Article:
- Obama shortens sentence of inmate from Cape (1/19/17)9
- Two subjects of interest in 1992 homicide to take polygraph tests (1/15/17)8
- Business notebook: Jackson salon owner also opens a clothing store (1/16/17)
- Area hospitals hope a box helps prevent infant deaths (1/19/17)6
- Cape SportsPlex contractor offers a look at the project (1/15/17)14
- Meat-processing plant faces $70K penalty for Clean Water Act violations (1/17/17)4
- Southeast to lose $3.5 million from state in budget cuts (1/18/17)21
- Local students to perform with choir at inauguration (1/19/17)3
- Subjects of interest in 1992 killing take polygraph tests; results not revealed (1/18/17)2
- Governor cuts $146 million, colleges take hit (1/17/17)
Gains in commodity prices send stock indexes higher
Widespread gains in commodity prices lifted energy and materials companies as part of a broad stock market rally Wednesday after three days of declines. Stocks built on morning gains after the Federal Reserve released minutes that showed that officials agreed that the economy is improving, which could lead to higher demand for raw materials like steel and fertilizer.
The Fed's bond-buying program has kept interest rates low and sent commodities and stock prices higher overall since late August. The U.S. stock market has gained nearly 25 percent since the central bank signaled that it would begin the asset-purchase plan. Commodity prices had fallen over the last two weeks after months of gains on concerns about the impact of high energy prices on the economy.
Oil gained nearly 4 percent to move back above $100 a barrel, due in part to a Department of Energy report that inventories of crude oil did not rise last week as expected. Energy stocks like Chevron Corp. and Exxon Mobil Corp. rose nearly 2 percent.
The Dow Jones industrial average added 80.60 points, or 0.6 percent, to close at 12,560.18. The S&P index rose 11.70, or 0.9 percent, to 1,340.68. The Nasdaq composite gained 31.79, or 1.1 percent, to 2,815.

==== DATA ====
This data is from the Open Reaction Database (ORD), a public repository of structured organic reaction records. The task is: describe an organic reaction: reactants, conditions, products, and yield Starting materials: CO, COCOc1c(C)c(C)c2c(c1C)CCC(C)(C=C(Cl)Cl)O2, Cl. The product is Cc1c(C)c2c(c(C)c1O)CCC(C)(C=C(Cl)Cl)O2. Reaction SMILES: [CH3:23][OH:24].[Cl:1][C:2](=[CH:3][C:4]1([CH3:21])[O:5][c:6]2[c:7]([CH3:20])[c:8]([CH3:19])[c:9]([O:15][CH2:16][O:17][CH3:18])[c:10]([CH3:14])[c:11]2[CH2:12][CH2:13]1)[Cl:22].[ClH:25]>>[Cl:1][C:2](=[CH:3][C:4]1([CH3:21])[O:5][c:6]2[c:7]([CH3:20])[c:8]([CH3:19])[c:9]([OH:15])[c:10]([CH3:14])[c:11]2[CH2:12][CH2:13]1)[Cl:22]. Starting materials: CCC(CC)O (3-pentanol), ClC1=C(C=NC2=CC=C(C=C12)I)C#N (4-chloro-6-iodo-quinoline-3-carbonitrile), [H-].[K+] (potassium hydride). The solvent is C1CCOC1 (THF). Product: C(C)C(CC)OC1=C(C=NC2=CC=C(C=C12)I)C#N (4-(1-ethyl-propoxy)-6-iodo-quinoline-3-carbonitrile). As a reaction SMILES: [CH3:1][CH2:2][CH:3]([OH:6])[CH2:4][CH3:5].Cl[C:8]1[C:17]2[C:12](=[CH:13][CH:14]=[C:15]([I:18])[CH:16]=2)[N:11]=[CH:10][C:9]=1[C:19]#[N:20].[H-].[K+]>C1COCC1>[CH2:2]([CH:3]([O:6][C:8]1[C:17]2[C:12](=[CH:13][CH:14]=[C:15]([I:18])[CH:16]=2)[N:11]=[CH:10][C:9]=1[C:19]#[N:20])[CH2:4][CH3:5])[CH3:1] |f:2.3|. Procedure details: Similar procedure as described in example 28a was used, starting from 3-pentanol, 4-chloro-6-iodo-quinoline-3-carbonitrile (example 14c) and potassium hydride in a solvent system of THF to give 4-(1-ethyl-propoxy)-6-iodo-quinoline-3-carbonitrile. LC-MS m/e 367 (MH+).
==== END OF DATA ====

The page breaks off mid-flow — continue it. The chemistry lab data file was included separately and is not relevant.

Commodity prices halted their slide after floods damaged wheat, corn and soybean fields, with traders anticipating a supply shortage would lead to higher prices. Materials companies in the S&P 500 rose 2.1 percent, led by a nearly 5 percent gain in CF Industries Holdings. The company sells fertilizer.
Stock indexes rose slowly in morning trading as investors tried to make sense of mixed earnings reports. Reports from Dell Inc. and Staples Inc. sent contrasting messages about how much corporations are spending. Dell's strong results suggested that companies were spending more on technology, but Staples' report suggested businesses were reluctant to lay out cash for basic needs like office supplies.
"Businesses are spending in the technology sector to improve productivity," said Kim Caughey, equity research analyst at Fort Pitt Capital Group. "But in the business-supply area, they might not buy quite as many paper clips."
Dell jumped nearly 6 percent after the computer maker reported late Tuesday that its income nearly tripled on lower costs and better profit margins. Strong sales of servers, storage devices and computers to businesses also contributed to its results. Another tech company, Analog Devices Inc., rose 6 percent after the chip-maker said its profit jumped 44 percent.
Staples plunged 15 percent after the office-supply company reported that sales were weaker than investors were expecting. The company also lowered its full-year earnings forecast. Target Corp. fell 1.6 percent after the company also reported weak sales. Target's CEO Gregg Steinhafel said shoppers are "cautious" about spending.
The release of the Fed minutes sent bond prices lower because some of the central bank's members said it might need to start easing interest rates higher this year to guard against inflation. The higher price drove the yield of the 10-year Treasury note up to 3.17 percent from 3.12 percent late Tuesday. Bond prices rise when their yields fall.
Four stocks rose for every one that fell on the New York Stock Exchange. Consolidated volume came to 3.5 billion shares.